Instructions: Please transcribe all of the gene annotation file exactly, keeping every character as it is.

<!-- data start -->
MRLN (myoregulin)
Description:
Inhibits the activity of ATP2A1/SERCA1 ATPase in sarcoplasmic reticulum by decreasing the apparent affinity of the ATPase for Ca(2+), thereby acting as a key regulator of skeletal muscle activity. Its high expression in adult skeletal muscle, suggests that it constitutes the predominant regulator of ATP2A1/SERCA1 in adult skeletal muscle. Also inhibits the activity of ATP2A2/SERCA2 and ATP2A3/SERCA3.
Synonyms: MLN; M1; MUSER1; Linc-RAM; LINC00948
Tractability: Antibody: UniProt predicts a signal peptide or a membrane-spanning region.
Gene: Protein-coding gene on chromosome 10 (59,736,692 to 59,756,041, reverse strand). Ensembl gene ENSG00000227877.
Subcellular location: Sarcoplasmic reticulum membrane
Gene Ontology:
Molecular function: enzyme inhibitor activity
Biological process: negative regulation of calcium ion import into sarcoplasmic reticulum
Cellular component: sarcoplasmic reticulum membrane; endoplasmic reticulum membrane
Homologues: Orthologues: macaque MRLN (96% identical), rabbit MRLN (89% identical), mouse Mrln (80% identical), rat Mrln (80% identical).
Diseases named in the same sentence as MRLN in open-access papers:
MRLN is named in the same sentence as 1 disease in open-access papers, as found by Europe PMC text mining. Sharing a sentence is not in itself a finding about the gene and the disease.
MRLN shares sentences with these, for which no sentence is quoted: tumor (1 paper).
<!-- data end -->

MRLN (myoregulin)
Description:
Inhibits the activity of ATP2A1/SERCA1 ATPase in sarcoplasmic reticulum by decreasing the apparent affinity of the ATPase for Ca(2+), thereby acting as a key regulator of skeletal muscle activity. Its high expression in adult skeletal muscle, suggests that it constitutes the predominant regulator of ATP2A1/SERCA1 in adult skeletal muscle. Also inhibits the activity of ATP2A2/SERCA2 and ATP2A3/SERCA3.
Synonyms: MLN; M1; MUSER1; Linc-RAM; LINC00948
Tractability: Antibody: UniProt predicts a signal peptide or a membrane-spanning region.
Gene: Protein-coding gene on chromosome 10 (59,736,692 to 59,756,041, reverse strand). Ensembl gene ENSG00000227877.
Subcellular location: Sarcoplasmic reticulum membrane
Gene Ontology:
Molecular function: enzyme inhibitor activity
Biological process: negative regulation of calcium ion import into sarcoplasmic reticulum
Cellular component: sarcoplasmic reticulum membrane; endoplasmic reticulum membrane
Homologues: Orthologues: macaque MRLN (96% identical), rabbit MRLN (89% identical), mouse Mrln (80% identical), rat Mrln (80% identical).
Diseases named in the same sentence as MRLN in open-access papers:
MRLN is named in the same sentence as 1 disease in open-access papers, as found by Europe PMC text mining. Sharing a sentence is not in itself a finding about the gene and the disease.
MRLN shares sentences with these, for which no sentence is quoted: tumor (1 paper).